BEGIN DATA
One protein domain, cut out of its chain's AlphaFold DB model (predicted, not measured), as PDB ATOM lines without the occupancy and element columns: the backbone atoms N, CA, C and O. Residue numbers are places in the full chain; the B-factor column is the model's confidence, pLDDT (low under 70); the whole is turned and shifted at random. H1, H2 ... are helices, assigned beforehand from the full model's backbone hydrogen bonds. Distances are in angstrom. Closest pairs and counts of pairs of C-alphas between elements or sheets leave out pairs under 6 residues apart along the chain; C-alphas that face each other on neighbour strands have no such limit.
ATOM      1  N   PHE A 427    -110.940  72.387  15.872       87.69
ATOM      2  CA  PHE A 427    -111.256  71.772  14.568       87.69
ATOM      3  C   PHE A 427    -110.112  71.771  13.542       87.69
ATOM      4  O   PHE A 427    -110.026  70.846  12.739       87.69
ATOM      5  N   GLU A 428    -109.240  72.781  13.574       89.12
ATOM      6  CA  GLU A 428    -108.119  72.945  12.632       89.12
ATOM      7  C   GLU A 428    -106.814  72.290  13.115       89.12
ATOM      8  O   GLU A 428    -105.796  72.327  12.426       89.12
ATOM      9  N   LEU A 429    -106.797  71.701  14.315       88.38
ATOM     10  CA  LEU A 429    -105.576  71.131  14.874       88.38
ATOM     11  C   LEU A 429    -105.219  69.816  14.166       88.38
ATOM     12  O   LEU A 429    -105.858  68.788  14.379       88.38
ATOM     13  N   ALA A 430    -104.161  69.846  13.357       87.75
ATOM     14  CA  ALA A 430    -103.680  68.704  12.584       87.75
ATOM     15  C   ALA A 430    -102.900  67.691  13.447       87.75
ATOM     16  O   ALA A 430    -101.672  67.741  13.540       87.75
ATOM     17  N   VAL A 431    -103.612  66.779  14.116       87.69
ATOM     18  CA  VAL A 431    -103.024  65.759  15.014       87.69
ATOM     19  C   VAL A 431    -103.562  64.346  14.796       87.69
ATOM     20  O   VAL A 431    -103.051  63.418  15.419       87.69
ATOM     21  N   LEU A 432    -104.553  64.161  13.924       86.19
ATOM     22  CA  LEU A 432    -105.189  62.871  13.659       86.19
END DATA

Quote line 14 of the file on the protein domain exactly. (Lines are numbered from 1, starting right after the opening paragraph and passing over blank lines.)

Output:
ATOM     14  CA  ALA A 430    -103.680  68.704  12.584       87.75